Creating a Food Oasis, Here and Around the World: Part of the Danforth Mission
Here’s something we can all agree on: food is wonderful.
It’s the foundation of a healthy life and something everyone on Earth deserves. Yet an increasing number of people in our world are going to bed hungry each night. In fact, during the COVID pandemic, numbers of food insecure people have more than doubled.
At the Danforth Center, we’re working to find sustainable solutions to this problem. Our scientists conduct research on crops that play a major role in food insecure regions with a goal of improving them—helping them grow in harsh conditions, making them resilient to diseases and pests, and increasing their nutritional value. Through our work, we seek to empower farmers and ensure millions of people can live healthy, full lives.
Recently, the Danforth Center achieved a major success in this effort by helping deliver an improved variety of a West African staple crop into farmers’ hands. The crop is known to scientists as “cowpea,” but you might recognize it as black-eyed peas.
Meat for the Poor
Because of the nutrients it provides and its ability to survive in difficult growing conditions, cowpea is an incredibly important crop in semiarid regions across Africa.
It’s a dietary staple, with more than 200 million people depending on it for their daily protein. (In the Hausa language, the word for cowpea literally translates to “meat for the poor.”)
Nigeria is the world’s largest producer and consumer of these legumes. Yet more than 40 percent of cowpeas consumed in the country are imported. Why? Because while the crop can tolerate drought and poor soils, it is susceptible to attacks from an insect known as pod borers.
When they attack, these insects can devastate yields, leaving farmers and families with next to nothing. Until recently, the only way farmers could combat these ravaging pests was by spraying their crops with dangerous pesticides six to ten times throughout the growing season, a costly and dangerous practice.
But everything changed last year when the Danforth Center helped an international collaboration bring pod-borer-resistant cowpea to Nigerian farmers, a historic milestone that could improve lives for generations to come.
A Landmark Achievement
Last year, the first seeds of insect-resistant cowpea were distributed to farmers in Nigeria. The event marked the first-ever commercial launch of a wholly public-sector developed biotech food crop in Africa—a major achievement in delivering plant science innovation to smallholder farmers.
The improved cowpea has been field-tested in Nigeria since 2009, and research and regulatory work demonstrate nearly complete protection against the pod borer. It is expected to increase yields by 20 – 80% and significantly reduce both pesticide use and Nigeria’s reliance on imported cowpea.
Now in Farmers’ Hands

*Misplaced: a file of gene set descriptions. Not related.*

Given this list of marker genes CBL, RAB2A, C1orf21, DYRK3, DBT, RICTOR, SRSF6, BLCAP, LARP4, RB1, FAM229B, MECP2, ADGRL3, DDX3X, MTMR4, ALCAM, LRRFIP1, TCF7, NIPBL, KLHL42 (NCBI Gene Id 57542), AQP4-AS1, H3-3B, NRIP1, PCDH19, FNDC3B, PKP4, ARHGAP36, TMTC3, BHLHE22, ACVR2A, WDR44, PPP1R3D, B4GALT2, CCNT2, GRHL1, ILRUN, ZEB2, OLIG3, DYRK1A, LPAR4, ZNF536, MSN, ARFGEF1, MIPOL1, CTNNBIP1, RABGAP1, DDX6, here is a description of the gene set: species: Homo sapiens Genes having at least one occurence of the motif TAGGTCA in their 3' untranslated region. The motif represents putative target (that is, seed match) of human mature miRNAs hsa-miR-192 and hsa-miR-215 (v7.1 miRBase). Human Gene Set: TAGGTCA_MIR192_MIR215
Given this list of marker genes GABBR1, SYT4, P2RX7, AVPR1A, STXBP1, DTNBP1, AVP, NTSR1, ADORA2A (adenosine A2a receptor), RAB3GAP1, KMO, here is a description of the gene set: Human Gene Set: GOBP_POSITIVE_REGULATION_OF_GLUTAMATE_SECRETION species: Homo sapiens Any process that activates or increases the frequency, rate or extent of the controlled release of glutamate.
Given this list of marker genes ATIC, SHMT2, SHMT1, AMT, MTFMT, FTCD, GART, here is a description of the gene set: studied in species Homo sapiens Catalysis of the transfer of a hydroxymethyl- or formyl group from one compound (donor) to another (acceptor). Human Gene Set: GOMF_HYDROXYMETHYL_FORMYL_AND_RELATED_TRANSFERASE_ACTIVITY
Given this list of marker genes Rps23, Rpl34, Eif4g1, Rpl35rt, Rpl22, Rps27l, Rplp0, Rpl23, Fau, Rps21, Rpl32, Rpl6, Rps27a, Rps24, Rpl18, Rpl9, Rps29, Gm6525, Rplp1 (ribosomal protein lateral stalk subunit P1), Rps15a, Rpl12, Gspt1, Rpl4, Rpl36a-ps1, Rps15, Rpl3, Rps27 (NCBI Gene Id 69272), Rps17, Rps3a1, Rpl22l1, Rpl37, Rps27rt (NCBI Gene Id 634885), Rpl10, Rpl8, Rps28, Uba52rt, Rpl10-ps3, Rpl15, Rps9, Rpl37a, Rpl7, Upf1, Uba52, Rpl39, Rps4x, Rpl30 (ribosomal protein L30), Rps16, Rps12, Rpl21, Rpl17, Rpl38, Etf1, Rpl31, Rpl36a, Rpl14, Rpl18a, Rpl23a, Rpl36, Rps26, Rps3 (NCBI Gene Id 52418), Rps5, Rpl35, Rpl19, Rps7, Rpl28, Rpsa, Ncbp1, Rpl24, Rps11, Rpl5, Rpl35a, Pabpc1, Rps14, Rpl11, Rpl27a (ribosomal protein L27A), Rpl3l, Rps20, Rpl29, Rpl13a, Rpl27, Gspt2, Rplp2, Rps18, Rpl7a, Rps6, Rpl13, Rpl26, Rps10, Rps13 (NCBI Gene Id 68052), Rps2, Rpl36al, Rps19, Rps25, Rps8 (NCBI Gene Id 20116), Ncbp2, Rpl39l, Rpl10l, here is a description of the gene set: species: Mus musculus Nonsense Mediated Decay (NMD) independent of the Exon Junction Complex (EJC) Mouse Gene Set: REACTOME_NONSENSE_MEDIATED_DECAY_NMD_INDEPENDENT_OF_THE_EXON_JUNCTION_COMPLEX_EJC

The first seed batch of the improved variety was released on June 29, 2021 at a special ceremony in Kano, Nigeria and quickly sold out. In attendance was Don MacKenzie, PhD, executive director of the Danforth Center’s Institute for International Crop Improvement (IICI).
The IICI was one of many international partners who helped bring improved cowpea to life and was particularly instrumental in securing final approval from the Nigerian government—moving the decades-long project over the finish line.
Seeing that innovation in the seed bag, ready for delivery to farmers, is the ultimate reward. Now our job is to ensure that farmers have a good experience and that the benefits are sustained.
Donald MacKenzie, PhD Executive Director, IICI
Full Steam Ahead
Right now, efforts are well underway to ensure that even more people can reap the benefits of improved cowpea. Just this year, the crop received regulatory approval by the government of Ghana, paving the way for national performance trials and eventual sale to Ghanaian farmers. Regulatory work is also underway in Burkina Faso.
The Food Desert Dilemma
Improved cowpea offers a real solution to food insecurity for farmers and families in West Africa. But lack of access to proper food is a problem right here in our own community.
“Food Deserts” are regions where quality, nourishing food is all but impossible to acquire. With few other options, the people who live in these regions instead rely on cheap, processed goods that negatively impact their health and well-being.
Here in our own backyard, nearly 86% of East St. Louis residents live in a food desert. But we’re hoping to change that.
A New Center for our Students
Recently, the Danforth Center partnered with the Jackie Joyner-Kersee Foundation and the University of Illinois Urbana-Champaign to create a new initiative aimed at bettering the lives of young people in East St. Louis. It’s called the Jackie Joyner-Kersee Food, Agriculture, and Nutrition Innovation Center (JJK FAN).
Here, students will experience the transformative power of STEM education. Through unique programs developed by the Danforth Center, JJK FAN will combat education and health inequities—empowering youth in our region to discover the scientists within themselves. These young students will learn to grow healthy, nutritious food, and take a crucial step in transforming their community from a food desert to a food oasis.
Join Us in Building a Brighter Future
The Grow Challenge Week of Giving (Sept. 19 - 23) is an online peer-to-peer giving campaign, spearheaded by the Danforth Center Young Friends, to support the work of the Danforth Center. Early donations are being accepted now. Click here to learn more or donate today.